Mudge denies motion for sanctions against Syngenta over expert's hire date
Madison County Circuit Judge William Mudge has denied a plaintiffs' motion for sanctions involving a defense expert's hire date in a proposed class action over the weed killer atrazine.
Plaintiff attorney Stephen Tillery had claimed that his target, Syngenta, had engaged in a "cover up" over the retention date of scientist Don Coursey.
Syngenta initially had claimed that Coursey was retained as an expert in June 2006, but later stipulated that Coursey was in fact retained as a litigation consultant in January 2009. As a consulting expert witness, Coursey's work would be privileged from his hire date.
"The court finds that the meandering retention dates were a product of untimely, superficial and careless analyses of Syngenta's initial relationship with Dr. Coursey as opposed to knowing, willful and contumacious conduct on the part of counsel," Mudge wrote in a March 14 order.
Mudge also admonished Syngenta and Coursey "to be more careful when analyzing claimed privileges in this case and when making in-court representations relative to the same."
Holiday Shores proposes to lead an Illinois-only class of municipalities and water providers against Syngenta and the other makers and distributors of atrazine.
Tillery, on behalf of Holiday Shores, filed six proposed class action suits in 2004 alleging that atrazine runs off farm fields into the plaintiffs' water supplies and contaminates them.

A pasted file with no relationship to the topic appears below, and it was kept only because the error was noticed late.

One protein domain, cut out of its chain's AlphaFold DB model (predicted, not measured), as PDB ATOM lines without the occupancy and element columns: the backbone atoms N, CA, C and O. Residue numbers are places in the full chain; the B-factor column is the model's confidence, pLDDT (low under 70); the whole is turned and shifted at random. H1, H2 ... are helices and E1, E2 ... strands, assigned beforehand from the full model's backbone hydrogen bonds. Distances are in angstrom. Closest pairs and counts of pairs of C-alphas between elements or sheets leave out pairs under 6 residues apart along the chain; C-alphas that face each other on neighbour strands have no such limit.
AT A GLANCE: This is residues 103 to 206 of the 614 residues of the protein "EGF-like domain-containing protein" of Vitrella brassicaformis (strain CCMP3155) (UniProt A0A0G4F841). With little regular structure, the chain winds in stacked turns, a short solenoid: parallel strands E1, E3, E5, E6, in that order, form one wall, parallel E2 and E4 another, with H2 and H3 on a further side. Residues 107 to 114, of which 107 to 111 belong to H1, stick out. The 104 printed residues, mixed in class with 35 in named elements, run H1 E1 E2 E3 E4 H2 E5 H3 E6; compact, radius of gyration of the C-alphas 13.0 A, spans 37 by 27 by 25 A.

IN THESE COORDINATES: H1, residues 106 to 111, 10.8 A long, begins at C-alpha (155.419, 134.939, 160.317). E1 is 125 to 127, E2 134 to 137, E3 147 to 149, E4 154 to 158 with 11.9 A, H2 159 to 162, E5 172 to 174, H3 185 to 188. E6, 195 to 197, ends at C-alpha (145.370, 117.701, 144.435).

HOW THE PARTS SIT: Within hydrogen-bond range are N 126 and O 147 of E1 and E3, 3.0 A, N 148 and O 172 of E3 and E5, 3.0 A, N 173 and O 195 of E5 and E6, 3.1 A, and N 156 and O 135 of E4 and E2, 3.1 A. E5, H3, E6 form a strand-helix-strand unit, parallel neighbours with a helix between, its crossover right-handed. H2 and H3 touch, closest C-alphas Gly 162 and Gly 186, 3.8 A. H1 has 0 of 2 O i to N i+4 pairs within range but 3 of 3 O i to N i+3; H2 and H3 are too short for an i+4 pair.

The six 2004 cases sparked a nearly identical federal case last year led by the City of Greenville, Ill.
The federal class action pending in U.S. District Court for the Southern District of Illinois would include plaintiffs in Missouri, Kansas, Ohio and other states as well as those from Illinois.
Coursey, a University of Chicago professor, was hired by Syngenta in 2006 to study the economic impact of an atrazine ban.
Mudge noted in his order that a nondisclosure agreement he initially signed in 2006 "did not mention any litigation."
"He was not hired by attorneys seeking his opinions or work product specifically in anticipation of litigation or preparation for trial as contemplated by Supreme Court Rule 201 (b)(3)," he wrote.
Mudge wrote that Syngenta explained that its stipulation to the January 2009 hire date was offered as a compromise.
"Plaintiffs counter that the earlier representations concerning the retention date were knowingly false, and that the offer of compromise is insincere."
Last year, Syngenta attorney Kurt Reeg of St. Louis said Tillery's accusations and motion for sanctions were "a wasteful sideshow."
Madison County case number 04-L-710